Profile

Camille Roy
Master student
Department of Environmental Sciences
UQTR
cam.roy008@gmail.com

Supervised by:

Alexandre Roy (Regular member)

Co-supervised by:

Oliver Sonnentag (Regular member)

Research project description

Monitoring tree hydraulic strategies in the boreal forest based on measurements and modelling

Introduction: The boreal forest plays a crucial role in carbon cycles, but the interactions between climate and vegetation within this ecosystem are little understood. In addition, the tree hydraulics strategies and its response to water stress is not well known but could provide feedback that could increase the resilience of the boreal forest. It is now recognized that tree water storage (TWS) provides a buffer against daily water requirements for respiration (Matheny et al., 2015), where water storage in the trunk can provide 10-50% of the water for daily perspiration. The project proposes the innovative use of probes and modelling for the temporal monitoring of TWS on boreal species to better understand the response of these species to water stress. Objectives: The purpose of this project is to characterize the hydraulic strategies of different species in the boreal forest. The project is developed through the achievement of two specific objectives spread over two years. The first objective is to quantify these strategies using different instruments for measuring the TWS. The second objective will be to use the collected data to validate and calibrate the tree hydraulic model FETCH (Finite Difference Ecosystem-Scale Tree Crown Hydrodynamics model), which simulate the water movement in the tree depending on the tree hydraulic strategies. Study sites: The first site is the SIRENE experimental site located at the Université de Sherbrooke. The species observed at this site is the red pine. The second site is the Montmorency Forest of Université Laval, which is mainly composed of balsam fir trees. The third site is the Southern Old Black Spruce (SOBS), Saskatchewan, which is dominated by black spruce. Finally, the James Bay – Lemoyne site will also be observed. It is a boreal forest site, also dominated by black spruce. The four sites are equipped with dielectric probes in the trees and probes measuring soil moisture. Material and methods: The first step will be to analyze the data of different probes (dielectric probes, dendrometers, sap flow probes) installed at the four boreal forest sites. Since the installed dielectric probes measure the permittivity and not the water content of the trees directly, the probes will also need to be calibrated in the laboratory. For the second objective, the SOBS site will be used for the validation of the FETCH model, where parameters of the model will be adjusted according to the measurements obtained from objective 1. References: Matheny et al. (2015), Observations of stem water storage in trees of opposing hydraulic strategies. Ecosphere 6(9):165. Mirfenderesgi et al. (2016), Tree level hydrodynamic approach for resolving aboveground water storage and stomatal conductance and modeling the effects of tree hydraulic strategy. Journal of Geophysical Research: Biogeosciences 121.7: 1792-1813. Pappas et al. (2018), Boreal tree hydrodynamics: asynchronous, diverging, yet complementary. Tree physiology 38.7: 953-964. Mavrovic et al. (2018), Dielectric characterization of vegetation at L band using an open-ended coaxial probe. Geoscientific Instrumentation, Methods and Data Systems 7.3: 195-208.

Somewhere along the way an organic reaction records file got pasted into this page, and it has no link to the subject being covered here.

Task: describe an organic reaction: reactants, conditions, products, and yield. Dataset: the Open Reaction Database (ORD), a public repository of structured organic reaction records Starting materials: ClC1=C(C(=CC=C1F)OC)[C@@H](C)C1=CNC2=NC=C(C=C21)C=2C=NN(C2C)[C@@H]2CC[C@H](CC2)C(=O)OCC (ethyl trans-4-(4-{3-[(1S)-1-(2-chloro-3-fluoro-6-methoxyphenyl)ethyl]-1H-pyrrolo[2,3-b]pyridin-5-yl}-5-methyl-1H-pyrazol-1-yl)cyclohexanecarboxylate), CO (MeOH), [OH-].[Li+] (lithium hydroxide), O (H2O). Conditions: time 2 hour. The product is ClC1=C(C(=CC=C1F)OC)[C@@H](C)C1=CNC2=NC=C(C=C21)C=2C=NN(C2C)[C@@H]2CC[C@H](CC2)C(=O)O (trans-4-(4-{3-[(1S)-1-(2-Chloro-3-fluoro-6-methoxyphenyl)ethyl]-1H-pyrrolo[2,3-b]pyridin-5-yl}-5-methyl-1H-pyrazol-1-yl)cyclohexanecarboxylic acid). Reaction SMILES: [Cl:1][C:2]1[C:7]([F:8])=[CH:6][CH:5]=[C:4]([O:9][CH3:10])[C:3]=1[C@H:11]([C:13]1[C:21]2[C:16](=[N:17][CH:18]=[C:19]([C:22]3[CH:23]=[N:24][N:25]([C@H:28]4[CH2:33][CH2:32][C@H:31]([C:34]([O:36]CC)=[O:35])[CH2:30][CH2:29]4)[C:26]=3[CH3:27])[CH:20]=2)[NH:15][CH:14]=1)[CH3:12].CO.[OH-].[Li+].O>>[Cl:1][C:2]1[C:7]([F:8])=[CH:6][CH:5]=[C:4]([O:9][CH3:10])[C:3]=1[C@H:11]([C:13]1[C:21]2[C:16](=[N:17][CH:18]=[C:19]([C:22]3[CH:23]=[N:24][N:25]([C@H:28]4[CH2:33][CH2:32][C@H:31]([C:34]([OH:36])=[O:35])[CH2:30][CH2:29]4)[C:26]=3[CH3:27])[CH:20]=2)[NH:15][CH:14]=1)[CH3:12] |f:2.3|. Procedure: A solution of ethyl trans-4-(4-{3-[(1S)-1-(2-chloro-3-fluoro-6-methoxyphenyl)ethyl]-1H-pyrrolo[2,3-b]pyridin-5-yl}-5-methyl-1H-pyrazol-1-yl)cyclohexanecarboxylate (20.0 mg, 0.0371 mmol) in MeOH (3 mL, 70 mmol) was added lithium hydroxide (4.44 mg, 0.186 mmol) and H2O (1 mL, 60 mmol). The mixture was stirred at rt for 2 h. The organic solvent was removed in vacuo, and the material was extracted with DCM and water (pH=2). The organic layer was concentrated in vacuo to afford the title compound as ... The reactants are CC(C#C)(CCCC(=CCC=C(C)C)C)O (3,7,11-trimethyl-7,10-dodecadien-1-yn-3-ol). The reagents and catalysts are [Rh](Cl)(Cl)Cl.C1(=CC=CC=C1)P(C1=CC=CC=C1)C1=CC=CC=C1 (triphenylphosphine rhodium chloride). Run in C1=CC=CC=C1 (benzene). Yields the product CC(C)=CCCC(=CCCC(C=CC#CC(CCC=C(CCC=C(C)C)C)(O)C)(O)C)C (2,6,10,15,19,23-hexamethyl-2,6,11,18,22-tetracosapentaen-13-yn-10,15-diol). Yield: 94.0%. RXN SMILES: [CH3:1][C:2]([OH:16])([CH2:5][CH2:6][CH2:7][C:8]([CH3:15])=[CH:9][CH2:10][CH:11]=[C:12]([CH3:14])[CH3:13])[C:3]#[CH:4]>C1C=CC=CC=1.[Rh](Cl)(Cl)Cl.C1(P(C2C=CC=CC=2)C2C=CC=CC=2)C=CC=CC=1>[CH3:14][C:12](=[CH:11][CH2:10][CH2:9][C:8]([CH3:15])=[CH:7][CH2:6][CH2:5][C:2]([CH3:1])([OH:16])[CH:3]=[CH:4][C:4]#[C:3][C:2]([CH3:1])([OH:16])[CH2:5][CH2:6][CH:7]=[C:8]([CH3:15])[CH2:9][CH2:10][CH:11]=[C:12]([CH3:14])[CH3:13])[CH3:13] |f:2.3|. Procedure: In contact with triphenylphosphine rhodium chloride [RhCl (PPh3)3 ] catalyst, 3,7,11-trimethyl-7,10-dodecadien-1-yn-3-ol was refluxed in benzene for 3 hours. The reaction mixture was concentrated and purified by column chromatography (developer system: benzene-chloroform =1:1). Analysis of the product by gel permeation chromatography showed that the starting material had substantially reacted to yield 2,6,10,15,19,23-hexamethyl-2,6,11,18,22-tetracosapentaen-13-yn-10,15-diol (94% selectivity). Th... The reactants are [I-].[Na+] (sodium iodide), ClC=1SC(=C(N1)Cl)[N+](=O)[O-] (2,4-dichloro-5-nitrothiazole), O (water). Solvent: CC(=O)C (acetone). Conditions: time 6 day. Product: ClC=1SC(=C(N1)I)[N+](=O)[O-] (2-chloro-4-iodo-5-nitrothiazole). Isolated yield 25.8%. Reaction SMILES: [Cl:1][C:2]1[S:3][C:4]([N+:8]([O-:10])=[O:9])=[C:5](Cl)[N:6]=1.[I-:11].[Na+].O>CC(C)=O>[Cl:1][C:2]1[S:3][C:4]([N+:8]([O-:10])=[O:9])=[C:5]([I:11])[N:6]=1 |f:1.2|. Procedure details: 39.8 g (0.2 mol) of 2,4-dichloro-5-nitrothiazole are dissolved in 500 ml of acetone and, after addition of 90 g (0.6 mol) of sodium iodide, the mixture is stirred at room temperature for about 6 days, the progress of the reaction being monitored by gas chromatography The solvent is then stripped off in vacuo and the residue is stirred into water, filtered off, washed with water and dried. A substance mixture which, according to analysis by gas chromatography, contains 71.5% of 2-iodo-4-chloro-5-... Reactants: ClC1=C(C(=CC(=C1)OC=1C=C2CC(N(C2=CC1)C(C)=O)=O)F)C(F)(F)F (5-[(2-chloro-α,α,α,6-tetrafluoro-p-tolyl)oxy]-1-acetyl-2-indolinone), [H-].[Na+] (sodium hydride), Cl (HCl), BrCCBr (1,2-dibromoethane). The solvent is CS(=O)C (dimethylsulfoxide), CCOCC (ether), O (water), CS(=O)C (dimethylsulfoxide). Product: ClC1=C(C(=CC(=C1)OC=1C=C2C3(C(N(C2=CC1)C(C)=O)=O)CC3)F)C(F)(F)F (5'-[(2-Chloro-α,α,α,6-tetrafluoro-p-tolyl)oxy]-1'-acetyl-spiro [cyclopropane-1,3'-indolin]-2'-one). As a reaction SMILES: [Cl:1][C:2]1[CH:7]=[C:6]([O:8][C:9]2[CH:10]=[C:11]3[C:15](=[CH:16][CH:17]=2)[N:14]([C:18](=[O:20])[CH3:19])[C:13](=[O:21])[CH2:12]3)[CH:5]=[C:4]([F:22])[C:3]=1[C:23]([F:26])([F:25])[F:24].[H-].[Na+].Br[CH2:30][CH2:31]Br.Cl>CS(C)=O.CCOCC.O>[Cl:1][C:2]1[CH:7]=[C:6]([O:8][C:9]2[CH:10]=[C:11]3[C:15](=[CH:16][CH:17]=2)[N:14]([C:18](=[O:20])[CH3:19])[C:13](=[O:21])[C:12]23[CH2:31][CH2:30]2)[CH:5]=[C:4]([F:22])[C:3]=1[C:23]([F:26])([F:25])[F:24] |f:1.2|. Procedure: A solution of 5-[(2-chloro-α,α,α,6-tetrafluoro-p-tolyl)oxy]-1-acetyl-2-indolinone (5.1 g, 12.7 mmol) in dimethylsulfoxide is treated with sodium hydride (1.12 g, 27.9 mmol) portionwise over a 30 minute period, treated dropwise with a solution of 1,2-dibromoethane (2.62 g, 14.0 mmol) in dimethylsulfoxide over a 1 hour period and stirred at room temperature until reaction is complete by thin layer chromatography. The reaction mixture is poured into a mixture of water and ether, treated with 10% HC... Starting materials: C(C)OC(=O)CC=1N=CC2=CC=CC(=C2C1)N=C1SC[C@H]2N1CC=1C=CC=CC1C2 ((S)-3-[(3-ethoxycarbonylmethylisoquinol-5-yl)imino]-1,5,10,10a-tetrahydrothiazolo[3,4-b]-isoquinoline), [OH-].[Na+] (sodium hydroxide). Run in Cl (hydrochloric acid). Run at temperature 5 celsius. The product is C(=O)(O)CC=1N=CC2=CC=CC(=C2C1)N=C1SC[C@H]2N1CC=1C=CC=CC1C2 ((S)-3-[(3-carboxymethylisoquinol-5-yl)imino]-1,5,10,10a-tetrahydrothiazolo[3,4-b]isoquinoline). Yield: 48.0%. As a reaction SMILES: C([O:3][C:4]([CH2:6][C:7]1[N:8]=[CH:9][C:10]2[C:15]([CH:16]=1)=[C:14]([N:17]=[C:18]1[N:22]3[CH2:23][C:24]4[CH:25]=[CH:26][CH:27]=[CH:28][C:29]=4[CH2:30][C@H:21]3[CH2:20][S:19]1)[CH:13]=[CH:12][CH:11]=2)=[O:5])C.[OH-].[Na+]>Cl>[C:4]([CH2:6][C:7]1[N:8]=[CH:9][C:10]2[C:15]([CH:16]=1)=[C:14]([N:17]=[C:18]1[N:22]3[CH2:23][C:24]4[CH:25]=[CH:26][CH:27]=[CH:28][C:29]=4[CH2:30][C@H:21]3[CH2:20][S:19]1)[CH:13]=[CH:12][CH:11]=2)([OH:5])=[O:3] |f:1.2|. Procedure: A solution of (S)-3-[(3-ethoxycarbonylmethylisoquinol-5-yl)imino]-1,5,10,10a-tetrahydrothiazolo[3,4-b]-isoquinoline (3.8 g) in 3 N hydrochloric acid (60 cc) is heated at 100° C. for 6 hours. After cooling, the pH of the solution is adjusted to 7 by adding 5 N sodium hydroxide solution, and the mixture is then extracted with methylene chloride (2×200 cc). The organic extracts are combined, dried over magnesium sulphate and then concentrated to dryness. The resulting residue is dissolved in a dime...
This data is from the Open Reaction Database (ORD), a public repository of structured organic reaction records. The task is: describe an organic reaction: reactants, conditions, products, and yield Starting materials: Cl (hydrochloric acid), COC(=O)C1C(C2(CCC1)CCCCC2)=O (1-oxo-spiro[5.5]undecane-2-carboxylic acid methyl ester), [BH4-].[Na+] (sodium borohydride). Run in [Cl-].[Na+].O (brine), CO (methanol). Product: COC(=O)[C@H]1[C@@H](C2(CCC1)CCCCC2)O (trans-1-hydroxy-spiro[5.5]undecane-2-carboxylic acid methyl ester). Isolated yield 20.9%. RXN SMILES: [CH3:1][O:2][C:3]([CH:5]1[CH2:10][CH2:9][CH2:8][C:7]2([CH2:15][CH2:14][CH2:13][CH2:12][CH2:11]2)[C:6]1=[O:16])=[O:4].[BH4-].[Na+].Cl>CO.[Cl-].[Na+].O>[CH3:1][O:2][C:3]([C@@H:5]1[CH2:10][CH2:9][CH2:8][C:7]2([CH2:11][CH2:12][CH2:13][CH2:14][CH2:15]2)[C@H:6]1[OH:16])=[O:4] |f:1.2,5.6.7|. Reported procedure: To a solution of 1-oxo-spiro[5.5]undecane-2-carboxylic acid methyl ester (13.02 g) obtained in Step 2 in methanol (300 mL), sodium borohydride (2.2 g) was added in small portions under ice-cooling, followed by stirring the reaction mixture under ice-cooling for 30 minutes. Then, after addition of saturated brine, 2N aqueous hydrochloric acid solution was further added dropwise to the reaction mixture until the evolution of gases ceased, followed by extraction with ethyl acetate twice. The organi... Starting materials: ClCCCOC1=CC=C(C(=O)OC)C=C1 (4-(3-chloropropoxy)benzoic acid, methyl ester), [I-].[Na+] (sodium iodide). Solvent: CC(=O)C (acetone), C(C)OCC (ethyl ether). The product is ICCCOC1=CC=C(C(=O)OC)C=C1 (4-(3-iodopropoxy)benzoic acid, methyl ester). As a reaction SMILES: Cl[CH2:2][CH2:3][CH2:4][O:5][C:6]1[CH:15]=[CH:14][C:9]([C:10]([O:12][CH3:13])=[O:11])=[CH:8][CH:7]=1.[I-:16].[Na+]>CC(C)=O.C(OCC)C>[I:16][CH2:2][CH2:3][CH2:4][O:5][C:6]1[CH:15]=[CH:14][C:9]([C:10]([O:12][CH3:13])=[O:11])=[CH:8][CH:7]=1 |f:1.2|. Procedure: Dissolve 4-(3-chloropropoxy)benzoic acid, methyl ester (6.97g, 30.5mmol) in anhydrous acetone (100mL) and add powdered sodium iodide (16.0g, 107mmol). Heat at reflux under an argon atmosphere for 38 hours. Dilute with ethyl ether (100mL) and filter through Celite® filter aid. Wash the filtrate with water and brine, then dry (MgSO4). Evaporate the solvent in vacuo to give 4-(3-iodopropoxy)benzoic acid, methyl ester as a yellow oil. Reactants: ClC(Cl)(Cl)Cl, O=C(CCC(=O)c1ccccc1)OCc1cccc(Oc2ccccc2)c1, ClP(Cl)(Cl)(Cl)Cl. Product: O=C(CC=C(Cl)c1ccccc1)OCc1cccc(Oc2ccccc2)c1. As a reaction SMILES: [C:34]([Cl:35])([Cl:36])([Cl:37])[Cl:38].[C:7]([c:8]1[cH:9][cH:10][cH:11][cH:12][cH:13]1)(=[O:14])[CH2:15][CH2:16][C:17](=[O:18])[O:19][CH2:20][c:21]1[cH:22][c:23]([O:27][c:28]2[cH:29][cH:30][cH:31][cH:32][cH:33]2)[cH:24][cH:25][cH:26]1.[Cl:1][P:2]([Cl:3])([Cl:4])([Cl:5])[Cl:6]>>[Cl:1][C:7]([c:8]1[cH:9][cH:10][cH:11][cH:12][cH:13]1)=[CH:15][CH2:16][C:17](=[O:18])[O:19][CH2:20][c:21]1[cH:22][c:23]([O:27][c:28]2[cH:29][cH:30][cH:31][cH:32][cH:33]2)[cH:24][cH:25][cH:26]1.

Research Site Coordinates

© 2024 Centre for northern studies - All rights reserved